In the 1990s and early 2000s, news conferences at the Electronic Entertainment Expo were relatively dour affairs.

Executives from companies like Nintendo, Sega and Sony gave investor and retailer-focused speeches full of spread sheets and sales projections.

In 2004, Nintendo of America's new executive vice-president of sales and marketing, Reggie Fils-Aimé, decided to shake things up.

"My name is Reggie. I'm about kicking ass, I'm about taking names, and we're about making games," he said as he entered the stage.

From the very beginning, Fils-Aimé was more than a talking suit: he was an executive with personality, who understood the news conference as a performance rather than a PowerPoint presentation.

nintendo reggie fils-aime e3

Nintendo of America president and COO Reggie Fils-Aimé appears in Nintendo's E3 live stream on Tuesday. (Nintendo)

Since then, E3's news conferences have become overwhelmingly more about performance than spread sheets. Developers and executives with panache share the stage with YouTube personalities, sports celebrities and dance numbers.

Fans' positive response to Fils-Aimé mirrored Nintendo's response behind the scenes, and in 2006 he became the first American president and chief operating officer of Nintendo of America, a post he continues to hold.

It was a fortuitous path for the son of Haitian immigrants raised in the Bronx in New York, and who had previously worked in marketing for companies like VH1, Guinness and Pizza Hut.

"I was a fan and a player before I was an executive with the company. I grew up playing the Super Nintendo. My favourite game is The Legend of Zelda: Link to the Past. And for me, it was serendipity," he told CBC News of the chance to join Nintendo.

 

Since then he's developed a cult fan following of his own, largely thanks to his penchant for going off script. In 2007, as he prepared himself to test the Wii Fit balance board at E3, Fils-Aimé declared, "My body is ready."

'I'm fortunate that some very creative things come out of my mouth, and then the fan base just takes it and runs with it.' - Reggie Fils-Aimé, Nintendo of America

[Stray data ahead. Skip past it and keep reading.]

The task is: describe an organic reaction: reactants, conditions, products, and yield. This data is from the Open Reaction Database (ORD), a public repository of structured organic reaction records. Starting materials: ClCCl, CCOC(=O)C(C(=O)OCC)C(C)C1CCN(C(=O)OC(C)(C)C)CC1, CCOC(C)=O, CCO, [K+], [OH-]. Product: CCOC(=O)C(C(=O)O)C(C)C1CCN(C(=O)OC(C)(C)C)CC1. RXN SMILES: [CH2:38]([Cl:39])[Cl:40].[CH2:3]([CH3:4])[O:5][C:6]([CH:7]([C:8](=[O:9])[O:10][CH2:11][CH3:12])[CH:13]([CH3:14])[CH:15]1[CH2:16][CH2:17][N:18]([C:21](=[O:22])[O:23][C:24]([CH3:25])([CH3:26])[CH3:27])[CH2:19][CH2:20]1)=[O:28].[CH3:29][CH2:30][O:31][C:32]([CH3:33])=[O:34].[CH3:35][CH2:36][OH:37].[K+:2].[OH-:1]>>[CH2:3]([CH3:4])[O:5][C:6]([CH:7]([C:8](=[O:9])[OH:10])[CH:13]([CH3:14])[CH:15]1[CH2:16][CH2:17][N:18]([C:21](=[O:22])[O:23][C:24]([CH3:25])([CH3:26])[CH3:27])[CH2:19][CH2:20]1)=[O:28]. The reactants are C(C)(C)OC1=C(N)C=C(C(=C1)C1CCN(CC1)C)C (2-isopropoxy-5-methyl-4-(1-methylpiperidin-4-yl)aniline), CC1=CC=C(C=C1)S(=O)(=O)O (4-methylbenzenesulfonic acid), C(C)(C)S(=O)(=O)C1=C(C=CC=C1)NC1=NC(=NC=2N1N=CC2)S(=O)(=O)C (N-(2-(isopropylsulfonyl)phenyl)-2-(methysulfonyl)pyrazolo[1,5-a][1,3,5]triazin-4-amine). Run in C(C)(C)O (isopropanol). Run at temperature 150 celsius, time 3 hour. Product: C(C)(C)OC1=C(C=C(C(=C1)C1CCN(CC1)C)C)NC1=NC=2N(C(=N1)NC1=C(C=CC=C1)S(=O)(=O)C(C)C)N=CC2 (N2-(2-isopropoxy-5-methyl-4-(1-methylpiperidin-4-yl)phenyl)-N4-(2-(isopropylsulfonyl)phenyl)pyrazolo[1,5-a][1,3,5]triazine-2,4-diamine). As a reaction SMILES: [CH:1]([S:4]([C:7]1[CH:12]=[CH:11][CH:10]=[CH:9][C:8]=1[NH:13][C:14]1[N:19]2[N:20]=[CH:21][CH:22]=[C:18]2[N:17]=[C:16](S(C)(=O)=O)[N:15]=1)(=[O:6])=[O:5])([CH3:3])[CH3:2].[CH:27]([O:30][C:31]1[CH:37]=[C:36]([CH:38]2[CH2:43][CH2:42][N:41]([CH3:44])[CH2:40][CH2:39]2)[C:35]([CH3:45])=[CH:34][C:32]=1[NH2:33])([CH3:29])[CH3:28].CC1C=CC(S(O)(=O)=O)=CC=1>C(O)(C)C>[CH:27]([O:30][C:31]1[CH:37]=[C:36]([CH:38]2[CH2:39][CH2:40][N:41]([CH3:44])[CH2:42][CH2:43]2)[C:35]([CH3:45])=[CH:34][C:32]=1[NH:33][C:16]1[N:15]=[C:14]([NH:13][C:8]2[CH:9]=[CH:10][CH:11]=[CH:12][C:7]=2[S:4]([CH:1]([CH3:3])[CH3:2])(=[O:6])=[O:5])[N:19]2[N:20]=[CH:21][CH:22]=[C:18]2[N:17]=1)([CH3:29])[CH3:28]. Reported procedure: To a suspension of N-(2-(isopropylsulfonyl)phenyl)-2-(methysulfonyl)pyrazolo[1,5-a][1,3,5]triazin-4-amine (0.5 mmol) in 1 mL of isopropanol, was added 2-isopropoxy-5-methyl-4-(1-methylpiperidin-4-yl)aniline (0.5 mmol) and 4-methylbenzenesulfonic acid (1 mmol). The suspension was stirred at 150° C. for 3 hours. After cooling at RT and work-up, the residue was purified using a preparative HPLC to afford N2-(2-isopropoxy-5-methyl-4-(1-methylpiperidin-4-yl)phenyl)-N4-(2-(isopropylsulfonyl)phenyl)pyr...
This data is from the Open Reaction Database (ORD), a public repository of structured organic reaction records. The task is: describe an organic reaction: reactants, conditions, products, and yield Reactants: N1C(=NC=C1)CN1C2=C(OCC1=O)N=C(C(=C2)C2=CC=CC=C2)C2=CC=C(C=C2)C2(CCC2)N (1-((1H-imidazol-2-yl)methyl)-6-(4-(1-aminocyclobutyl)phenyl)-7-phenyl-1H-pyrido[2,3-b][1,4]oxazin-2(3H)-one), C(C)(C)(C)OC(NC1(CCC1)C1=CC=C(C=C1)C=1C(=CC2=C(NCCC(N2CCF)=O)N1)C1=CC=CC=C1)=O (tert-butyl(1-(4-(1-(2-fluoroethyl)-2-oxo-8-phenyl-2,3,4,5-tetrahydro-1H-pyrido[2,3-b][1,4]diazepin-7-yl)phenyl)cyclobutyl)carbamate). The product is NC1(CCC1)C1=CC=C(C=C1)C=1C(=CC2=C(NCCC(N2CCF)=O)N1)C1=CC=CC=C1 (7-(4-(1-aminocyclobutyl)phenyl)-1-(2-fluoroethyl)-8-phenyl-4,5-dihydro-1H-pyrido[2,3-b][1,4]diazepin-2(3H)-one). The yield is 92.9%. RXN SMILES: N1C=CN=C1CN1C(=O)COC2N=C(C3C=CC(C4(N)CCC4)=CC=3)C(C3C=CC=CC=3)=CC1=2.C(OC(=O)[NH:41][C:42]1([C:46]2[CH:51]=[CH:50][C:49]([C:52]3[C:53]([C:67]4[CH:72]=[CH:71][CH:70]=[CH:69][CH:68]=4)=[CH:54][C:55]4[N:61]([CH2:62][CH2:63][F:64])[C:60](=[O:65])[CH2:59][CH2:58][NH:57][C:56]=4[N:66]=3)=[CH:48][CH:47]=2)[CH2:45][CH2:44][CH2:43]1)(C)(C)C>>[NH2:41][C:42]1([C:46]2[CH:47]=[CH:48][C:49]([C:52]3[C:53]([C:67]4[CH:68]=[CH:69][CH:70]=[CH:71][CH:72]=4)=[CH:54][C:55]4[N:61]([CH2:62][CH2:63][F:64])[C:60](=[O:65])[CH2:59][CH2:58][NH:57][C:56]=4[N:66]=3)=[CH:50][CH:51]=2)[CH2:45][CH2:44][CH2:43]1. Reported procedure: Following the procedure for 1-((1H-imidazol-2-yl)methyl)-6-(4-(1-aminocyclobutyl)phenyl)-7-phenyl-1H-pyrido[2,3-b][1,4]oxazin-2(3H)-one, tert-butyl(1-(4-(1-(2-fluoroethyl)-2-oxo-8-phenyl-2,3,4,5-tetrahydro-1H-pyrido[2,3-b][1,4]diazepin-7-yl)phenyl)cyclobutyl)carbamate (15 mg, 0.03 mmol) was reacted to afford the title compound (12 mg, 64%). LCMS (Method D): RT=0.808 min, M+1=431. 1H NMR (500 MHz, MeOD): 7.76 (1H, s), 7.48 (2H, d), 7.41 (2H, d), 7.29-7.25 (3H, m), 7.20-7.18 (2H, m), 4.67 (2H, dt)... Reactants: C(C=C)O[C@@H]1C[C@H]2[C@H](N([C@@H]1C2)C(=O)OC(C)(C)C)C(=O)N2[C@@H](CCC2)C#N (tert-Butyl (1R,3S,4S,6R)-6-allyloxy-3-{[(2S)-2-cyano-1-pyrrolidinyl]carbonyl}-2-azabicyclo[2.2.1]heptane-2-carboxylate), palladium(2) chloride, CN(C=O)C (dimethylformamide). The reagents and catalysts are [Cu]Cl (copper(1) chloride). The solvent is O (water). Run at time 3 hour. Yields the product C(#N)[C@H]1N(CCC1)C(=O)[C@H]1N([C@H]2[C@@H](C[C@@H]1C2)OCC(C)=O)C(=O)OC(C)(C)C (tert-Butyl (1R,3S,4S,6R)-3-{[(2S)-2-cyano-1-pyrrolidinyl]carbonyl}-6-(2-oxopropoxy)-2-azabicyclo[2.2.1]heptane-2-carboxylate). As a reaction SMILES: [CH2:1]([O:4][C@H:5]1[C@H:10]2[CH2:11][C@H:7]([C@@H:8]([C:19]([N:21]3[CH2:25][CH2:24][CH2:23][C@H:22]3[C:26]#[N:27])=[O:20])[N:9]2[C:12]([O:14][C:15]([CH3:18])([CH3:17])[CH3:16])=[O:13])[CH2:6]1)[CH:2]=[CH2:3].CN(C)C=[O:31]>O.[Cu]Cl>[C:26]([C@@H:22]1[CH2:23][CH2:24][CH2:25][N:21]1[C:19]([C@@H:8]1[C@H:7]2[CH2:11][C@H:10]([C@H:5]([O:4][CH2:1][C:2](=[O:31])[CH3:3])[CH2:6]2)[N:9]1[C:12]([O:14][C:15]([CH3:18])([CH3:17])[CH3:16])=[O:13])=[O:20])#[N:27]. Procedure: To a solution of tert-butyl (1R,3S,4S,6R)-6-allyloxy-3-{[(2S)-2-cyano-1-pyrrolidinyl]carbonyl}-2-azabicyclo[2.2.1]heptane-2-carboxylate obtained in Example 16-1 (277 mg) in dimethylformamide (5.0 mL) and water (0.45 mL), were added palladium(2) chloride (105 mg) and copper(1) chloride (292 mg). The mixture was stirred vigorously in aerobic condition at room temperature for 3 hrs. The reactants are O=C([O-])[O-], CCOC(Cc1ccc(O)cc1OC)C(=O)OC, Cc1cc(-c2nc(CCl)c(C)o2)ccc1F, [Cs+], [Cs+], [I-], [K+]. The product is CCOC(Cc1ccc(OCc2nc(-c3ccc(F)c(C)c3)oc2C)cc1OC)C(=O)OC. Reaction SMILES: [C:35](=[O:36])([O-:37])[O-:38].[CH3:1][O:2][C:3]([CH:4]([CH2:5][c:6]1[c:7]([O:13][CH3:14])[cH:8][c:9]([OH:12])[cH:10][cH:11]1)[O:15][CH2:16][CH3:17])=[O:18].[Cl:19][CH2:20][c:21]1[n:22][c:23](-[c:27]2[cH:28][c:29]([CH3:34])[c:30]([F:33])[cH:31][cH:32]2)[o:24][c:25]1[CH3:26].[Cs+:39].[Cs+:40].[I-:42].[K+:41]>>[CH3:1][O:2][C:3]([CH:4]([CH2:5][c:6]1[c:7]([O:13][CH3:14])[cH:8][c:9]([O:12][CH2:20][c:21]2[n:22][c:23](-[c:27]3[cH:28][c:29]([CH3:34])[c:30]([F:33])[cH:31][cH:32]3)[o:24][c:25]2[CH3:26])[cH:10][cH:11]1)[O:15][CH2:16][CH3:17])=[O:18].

A YouTube clip of that moment has been viewed more than a million times. The phrase is widely used in anticipation of Nintendo's announcements and live streams throughout the year.

Fils-Aimé takes his status as a living meme in stride. 

"I think what our fans see is someone who loves the content, who loves the company. I'm passionate about what I do. I'm fortunate that some very creative things come out of my mouth, and then the fan base just takes it and runs with it," he said.

Switch success

Since the days of "kicking ass" and "my body is ready," he's become less of a meme factory and more focused on delivering the 128-year-old gaming company's vision for the coming years.

Fortunately, this year's message is a good one: the Switch is a runaway success.

Since the hybrid home-and-portable console launched in March, Nintendo has sold 2.74 million units worldwide, and plans to sell 10 million by the end of the fiscal year.

Japan Earns Nintendo

Nintendo said in April it has sold 2.74 million Switch consoles and 5.46 million units of Switch software since sales began in March. (Koji Sasahara/Associated Press)

"We wanted to make sure that the consumer proposition was clear and easy to understand — console gaming that you could take with you anywhere and play with anyone. And consumers loved the concept," Fils-Aimé said.

Marketing the Switch was crucial, as Nintendo largely failed to sell the concept of its previous console, the Wii U. Many consumers were confused about whether it was a brand-new machine or an accessory for its predecessor, the Wii.

The Wii U sold just over 13 million units since it launched in 2012. It was a cavernous drop compared to the Wii's industry-smashing lifetime sales of over 101 million worldwide.

Nintendo Reggie puppet body

Fils-Aimé appears as a puppet in Nintendo's E3 2015 presentation. (Nintendo)

"We wanted to make sure we had great new games launching on a regular basis," Fils-Aimé said of the Switch.

It has enjoyed what Fils-Aimé calls "a steady cadence" of high-profile, made-by-Nintendo games that should continue at least through 2017.

The Switch's library started with The Legend of Zelda: Breath of the Wild, the latest in one of Nintendo's marquee franchises. Mario Kart 8 Deluxe, an upgraded version of the Wii U game, came a month later. Titles like ARMS and Splatoon 2 are set to follow shortly, capped off with Super Mario Odyssey this October.

Nintendo Super Mario Odyssey

Mario appears in Super Mario Odyssey, an upcoming game for the Nintendo Switch. (Nintendo)

Sales for the games have kept in lock step with the console. Zelda: Breath of the Wild sold more copies than the Switch itself at 2.75 million copies. Mario Kart 8 Deluxe enjoyed the best launch of any Mario Kart game to date, selling nearly half a million copies on launch day in the U.S. alone.

Nintendo hopes to continue the momentum beyond 2017 — it's announced it is working on games in the Metroid and Pokemon series for release on the Switch, neither with a hard release date. But wherever the company's fortunes turn in the coming years, it's a safe bet that Fils-Aimé will be along for the ride.

"It's been a fantastic journey, now coming up on almost 14 years."